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U.S. History

Key Terms

U.S. HistoryKey Terms

American individualism
the belief, strongly held by Herbert Hoover and others, that hard work and individual effort, absent government interference, comprised the formula for success in the U.S.
bank run
the withdrawal by a large number of individuals or investors of money from a bank due to fears of the bank’s instability, with the ironic effect of increasing the bank’s vulnerability to failure
Black Tuesday
October 29, 1929, when a mass panic caused a crash in the stock market and stockholders divested over sixteen million shares, causing the overall value of the stock market to drop precipitously
Bonus Army
a group of World War I veterans and affiliated groups who marched to Washington in 1932 to demand their war bonuses early, only to be refused and forcibly removed by the U.S. Army
Clark Memorandum
Hoover’s repudiation of the Roosevelt Corollary that justified American military intervention in Latin American affairs; this memorandum improved relations with America’s neighbors by reasserting that intervention would occur only in the event of European interference in the Western Hemisphere
Dust Bowl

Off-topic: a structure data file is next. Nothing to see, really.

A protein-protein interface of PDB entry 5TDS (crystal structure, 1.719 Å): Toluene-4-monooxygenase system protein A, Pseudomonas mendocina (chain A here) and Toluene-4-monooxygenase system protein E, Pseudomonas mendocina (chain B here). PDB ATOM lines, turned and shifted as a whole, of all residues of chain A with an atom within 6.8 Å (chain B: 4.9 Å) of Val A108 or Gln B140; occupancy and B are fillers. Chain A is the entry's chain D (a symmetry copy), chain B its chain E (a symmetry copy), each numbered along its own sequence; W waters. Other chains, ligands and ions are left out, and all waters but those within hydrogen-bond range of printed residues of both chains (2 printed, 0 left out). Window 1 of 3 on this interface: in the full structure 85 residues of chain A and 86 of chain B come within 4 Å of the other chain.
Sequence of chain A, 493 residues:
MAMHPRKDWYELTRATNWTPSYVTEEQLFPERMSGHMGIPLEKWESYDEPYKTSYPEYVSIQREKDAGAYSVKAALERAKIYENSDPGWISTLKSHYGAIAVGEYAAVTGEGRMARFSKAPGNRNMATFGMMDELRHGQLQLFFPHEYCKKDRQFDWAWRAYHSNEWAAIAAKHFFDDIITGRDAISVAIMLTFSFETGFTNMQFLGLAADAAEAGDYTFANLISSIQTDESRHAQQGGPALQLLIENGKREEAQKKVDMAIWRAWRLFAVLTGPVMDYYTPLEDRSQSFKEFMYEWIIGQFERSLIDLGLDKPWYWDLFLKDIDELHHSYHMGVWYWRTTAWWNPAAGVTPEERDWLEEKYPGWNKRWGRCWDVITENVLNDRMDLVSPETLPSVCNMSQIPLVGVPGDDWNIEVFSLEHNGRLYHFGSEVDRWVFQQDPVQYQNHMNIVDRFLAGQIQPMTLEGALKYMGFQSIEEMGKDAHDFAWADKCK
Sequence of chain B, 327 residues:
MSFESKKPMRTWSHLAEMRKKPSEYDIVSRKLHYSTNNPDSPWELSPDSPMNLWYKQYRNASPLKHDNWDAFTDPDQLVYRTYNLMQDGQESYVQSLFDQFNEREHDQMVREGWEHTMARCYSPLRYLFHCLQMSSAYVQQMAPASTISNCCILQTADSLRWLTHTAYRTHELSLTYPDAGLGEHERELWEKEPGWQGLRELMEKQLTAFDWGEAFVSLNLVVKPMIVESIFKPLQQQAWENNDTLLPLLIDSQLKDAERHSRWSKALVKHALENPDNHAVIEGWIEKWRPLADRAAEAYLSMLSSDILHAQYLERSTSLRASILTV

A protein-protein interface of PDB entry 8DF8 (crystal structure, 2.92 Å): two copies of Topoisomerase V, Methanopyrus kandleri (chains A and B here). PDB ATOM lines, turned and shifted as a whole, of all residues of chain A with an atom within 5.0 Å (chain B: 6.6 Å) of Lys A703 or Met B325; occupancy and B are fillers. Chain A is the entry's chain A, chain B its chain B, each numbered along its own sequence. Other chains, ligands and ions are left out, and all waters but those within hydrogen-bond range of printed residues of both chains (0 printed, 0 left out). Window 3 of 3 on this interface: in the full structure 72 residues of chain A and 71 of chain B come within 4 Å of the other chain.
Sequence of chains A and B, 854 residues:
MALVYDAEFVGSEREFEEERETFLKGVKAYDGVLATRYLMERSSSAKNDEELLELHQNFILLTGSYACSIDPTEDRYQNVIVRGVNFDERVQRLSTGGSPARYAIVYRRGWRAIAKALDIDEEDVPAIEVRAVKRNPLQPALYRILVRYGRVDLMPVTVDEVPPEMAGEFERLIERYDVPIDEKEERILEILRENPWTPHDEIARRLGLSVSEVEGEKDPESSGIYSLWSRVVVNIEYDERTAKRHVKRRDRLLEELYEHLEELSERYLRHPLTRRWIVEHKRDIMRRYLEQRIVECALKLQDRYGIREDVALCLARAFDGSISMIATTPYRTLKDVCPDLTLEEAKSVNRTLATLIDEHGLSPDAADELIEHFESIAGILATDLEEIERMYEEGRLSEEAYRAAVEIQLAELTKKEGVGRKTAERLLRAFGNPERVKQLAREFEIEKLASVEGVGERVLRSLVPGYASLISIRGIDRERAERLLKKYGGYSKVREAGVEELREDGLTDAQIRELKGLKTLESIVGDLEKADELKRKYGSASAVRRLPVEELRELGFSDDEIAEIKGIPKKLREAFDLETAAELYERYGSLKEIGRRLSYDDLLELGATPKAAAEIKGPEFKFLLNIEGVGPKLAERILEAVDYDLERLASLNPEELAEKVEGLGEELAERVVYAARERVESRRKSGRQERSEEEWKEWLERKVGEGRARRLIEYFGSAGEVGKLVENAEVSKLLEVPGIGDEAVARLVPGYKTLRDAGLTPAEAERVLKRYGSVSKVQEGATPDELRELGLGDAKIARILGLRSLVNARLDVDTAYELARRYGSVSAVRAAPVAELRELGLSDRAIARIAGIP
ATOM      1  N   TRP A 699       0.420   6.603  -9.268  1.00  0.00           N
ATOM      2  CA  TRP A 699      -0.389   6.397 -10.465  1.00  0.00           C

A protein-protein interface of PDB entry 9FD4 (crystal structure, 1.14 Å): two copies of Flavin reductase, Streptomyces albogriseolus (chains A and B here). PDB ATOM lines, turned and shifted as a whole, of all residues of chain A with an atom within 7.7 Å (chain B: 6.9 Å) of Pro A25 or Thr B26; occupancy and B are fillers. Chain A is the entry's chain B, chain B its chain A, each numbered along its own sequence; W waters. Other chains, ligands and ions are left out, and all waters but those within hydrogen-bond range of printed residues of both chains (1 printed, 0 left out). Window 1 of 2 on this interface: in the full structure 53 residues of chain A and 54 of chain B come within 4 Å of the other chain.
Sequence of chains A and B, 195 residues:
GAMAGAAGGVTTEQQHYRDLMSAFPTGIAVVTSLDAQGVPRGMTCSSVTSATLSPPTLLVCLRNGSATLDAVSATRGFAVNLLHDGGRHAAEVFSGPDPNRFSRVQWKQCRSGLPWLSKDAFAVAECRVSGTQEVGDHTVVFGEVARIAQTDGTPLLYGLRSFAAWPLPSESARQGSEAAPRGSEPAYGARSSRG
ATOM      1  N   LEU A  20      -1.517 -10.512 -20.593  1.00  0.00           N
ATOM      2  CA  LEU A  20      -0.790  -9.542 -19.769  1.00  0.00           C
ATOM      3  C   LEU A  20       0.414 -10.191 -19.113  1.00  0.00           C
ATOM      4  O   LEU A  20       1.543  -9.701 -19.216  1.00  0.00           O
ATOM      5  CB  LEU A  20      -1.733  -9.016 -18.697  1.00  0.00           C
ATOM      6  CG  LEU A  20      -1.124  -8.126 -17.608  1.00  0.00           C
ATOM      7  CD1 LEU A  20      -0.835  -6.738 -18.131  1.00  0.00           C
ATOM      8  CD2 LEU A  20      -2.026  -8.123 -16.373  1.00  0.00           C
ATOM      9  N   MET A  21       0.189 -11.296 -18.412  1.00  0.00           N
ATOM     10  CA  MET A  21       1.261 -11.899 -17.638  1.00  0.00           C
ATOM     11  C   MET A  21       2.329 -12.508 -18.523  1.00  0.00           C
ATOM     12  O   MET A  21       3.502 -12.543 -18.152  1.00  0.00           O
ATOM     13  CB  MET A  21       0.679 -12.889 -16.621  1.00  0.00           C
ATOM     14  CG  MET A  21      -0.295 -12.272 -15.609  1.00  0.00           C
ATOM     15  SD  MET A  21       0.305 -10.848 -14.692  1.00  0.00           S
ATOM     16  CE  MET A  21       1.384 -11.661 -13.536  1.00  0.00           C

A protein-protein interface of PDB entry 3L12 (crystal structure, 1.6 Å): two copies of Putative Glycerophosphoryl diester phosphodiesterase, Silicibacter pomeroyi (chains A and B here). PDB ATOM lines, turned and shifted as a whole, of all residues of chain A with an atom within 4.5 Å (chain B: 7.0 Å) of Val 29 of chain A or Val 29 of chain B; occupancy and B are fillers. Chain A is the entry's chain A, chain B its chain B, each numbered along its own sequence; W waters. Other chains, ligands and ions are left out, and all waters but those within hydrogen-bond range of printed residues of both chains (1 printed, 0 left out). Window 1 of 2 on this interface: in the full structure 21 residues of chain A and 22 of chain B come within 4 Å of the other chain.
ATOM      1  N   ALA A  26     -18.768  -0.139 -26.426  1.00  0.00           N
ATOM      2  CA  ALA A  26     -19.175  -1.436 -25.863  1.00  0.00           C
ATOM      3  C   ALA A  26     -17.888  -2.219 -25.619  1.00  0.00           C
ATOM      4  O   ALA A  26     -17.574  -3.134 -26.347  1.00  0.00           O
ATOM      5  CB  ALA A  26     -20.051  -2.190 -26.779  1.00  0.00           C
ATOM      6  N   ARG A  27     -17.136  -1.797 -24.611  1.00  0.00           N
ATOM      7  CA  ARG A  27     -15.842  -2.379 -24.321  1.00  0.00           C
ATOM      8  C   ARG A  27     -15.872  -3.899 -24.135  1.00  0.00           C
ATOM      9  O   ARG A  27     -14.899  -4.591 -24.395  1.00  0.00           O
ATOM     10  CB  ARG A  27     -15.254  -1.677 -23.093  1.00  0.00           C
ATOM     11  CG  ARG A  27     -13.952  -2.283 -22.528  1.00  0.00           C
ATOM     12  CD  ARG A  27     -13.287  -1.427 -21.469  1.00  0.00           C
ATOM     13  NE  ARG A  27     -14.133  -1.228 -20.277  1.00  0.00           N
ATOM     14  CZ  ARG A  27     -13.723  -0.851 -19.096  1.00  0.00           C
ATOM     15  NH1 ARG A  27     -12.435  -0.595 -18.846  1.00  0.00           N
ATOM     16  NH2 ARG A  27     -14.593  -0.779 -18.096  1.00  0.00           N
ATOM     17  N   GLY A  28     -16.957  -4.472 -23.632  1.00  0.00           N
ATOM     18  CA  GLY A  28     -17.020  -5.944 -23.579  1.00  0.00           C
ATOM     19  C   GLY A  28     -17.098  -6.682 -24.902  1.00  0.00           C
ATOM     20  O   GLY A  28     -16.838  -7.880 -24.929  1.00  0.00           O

the area in the middle of the country that had been badly overfarmed in the 1920s and suffered from a terrible drought that coincided with the Great Depression; the name came from the “black blizzard” of topsoil and dust that blew through the area
Scottsboro Boys
a reference to the infamous trial in Scottsboro, Alabama in 1931, where nine African American boys were falsely accused of raping two White women and sentenced to death; the extreme injustice of the trial, particularly given the age of the boys and the inadequacy of the testimony against them, garnered national and international attention
Smoot-Hawley Tariff
the tariff approved by Hoover to raise the tax on thousands of imported goods in the hope that it would encourage people to buy American-made products; the unintended result was that other nations raised their tariffs, further hurting American exports and exacerbating the global financial crisis
the practice of investing in risky financial opportunities in the hopes of a fast payout due to market fluctuations
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